Amphotericin B (AMB) is used to treat both fungal and leishmanial infections, which are of major significance to human health. Clinical use of free AMB is limited by its nephrotoxicity, whereas liposomal AMB is costly and requires parenteral administration, thus development of novel formulations with enhanced efficacy, minimal toxicity and that can be applied via non-invasive routes is required. In this study we analysed the potential of non-ionic surfactant vesicles (NIV) given by nebulisation to deliver AMB to the lungs, liver and skin. Treatment with AMB-NIV resulted in significantly higher drug levels in the lungs and skin (p < 0.05) compared to similar treatment with AMB solution but significantly lower plasma levels (p < 0.05). Treatment with AMB-NIV resulted in a significant reduction in fungal lung burdens in a rat model of invasive pulmonary aspergillosis (p < 0.05) compared to treatment with the carrier alone. Treatment with AMB-NIV but not AMB solution significantly suppressed Leishmania donovani liver parasite burdens (p < 0.05) but could not inhibit the growth of cutaneous Leishmania major lesions. The results of this study indicate that aerosolised NIV enhanced pulmonary and hepatic delivery whilst minimising systemic exposure and toxicity.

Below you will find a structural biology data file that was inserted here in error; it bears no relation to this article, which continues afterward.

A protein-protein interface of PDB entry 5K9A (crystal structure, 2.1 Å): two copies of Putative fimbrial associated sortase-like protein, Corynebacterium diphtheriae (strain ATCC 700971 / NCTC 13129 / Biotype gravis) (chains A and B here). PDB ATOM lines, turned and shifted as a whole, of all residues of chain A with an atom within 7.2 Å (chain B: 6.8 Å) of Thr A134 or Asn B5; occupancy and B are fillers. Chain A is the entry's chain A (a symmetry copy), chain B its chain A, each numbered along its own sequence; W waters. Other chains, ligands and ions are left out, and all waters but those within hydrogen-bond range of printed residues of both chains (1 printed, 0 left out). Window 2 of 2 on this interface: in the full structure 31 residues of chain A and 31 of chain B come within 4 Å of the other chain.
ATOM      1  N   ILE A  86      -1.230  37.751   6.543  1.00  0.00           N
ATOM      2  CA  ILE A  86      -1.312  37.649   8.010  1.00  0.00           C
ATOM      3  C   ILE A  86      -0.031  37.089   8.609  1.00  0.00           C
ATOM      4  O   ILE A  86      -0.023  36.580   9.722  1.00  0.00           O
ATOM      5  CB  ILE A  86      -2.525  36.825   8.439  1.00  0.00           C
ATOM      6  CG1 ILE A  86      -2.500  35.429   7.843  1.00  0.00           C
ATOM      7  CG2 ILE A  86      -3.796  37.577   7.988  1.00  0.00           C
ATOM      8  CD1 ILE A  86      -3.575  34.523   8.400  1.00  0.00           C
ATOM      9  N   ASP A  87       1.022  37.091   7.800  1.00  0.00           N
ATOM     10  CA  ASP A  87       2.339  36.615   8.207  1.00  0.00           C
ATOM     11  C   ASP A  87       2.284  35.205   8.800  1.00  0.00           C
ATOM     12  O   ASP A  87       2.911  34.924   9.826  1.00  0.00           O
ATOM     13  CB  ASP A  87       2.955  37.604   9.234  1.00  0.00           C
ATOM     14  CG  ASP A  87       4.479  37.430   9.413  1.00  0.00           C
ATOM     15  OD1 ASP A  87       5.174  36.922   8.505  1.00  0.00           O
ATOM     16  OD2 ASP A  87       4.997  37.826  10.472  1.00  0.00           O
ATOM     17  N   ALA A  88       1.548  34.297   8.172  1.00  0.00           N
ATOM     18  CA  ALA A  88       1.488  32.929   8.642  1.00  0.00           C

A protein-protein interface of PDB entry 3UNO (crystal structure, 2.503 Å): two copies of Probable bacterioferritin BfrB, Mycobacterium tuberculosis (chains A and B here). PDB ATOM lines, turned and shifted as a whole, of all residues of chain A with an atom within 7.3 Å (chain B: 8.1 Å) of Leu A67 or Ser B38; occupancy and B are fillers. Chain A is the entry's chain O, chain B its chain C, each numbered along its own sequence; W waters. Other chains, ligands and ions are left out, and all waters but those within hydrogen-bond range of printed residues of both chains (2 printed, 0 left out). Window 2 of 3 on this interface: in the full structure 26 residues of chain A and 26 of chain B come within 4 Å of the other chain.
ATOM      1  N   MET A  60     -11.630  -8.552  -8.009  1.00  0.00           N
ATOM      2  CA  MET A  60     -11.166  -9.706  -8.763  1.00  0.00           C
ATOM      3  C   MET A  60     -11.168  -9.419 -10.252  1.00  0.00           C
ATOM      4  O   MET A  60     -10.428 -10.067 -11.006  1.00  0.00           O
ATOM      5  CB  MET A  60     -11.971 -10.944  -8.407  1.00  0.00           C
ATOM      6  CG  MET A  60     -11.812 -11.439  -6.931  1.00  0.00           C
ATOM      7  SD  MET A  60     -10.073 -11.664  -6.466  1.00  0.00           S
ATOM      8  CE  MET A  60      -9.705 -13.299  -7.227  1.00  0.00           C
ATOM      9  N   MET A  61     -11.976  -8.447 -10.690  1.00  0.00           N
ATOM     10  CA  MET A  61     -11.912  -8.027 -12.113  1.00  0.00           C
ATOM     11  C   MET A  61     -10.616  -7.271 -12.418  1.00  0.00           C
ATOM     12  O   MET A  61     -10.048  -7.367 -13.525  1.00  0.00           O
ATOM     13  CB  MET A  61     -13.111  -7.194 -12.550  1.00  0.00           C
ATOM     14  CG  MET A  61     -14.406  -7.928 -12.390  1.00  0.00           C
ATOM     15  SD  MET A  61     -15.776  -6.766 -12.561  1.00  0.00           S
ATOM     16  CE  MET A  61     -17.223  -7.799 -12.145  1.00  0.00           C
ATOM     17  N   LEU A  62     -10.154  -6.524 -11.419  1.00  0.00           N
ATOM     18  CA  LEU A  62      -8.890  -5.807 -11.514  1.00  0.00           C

|Number of pages||7|
|Journal||Journal of Controlled Release|
|Early online date||10 Apr 2012|
|Publication status||Published - 28 Jun 2012|
- non-ionic surfactant vesicles
- amphotericin B
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Economic benefit and competitive advantage from commercial adoption of an innovative non-invasive delivery method for drugs and vaccines
Katharine Carter (Participant), Valerie Ferro (Participant), Alexander Mullen (Participant) & James Alexander (Participant)
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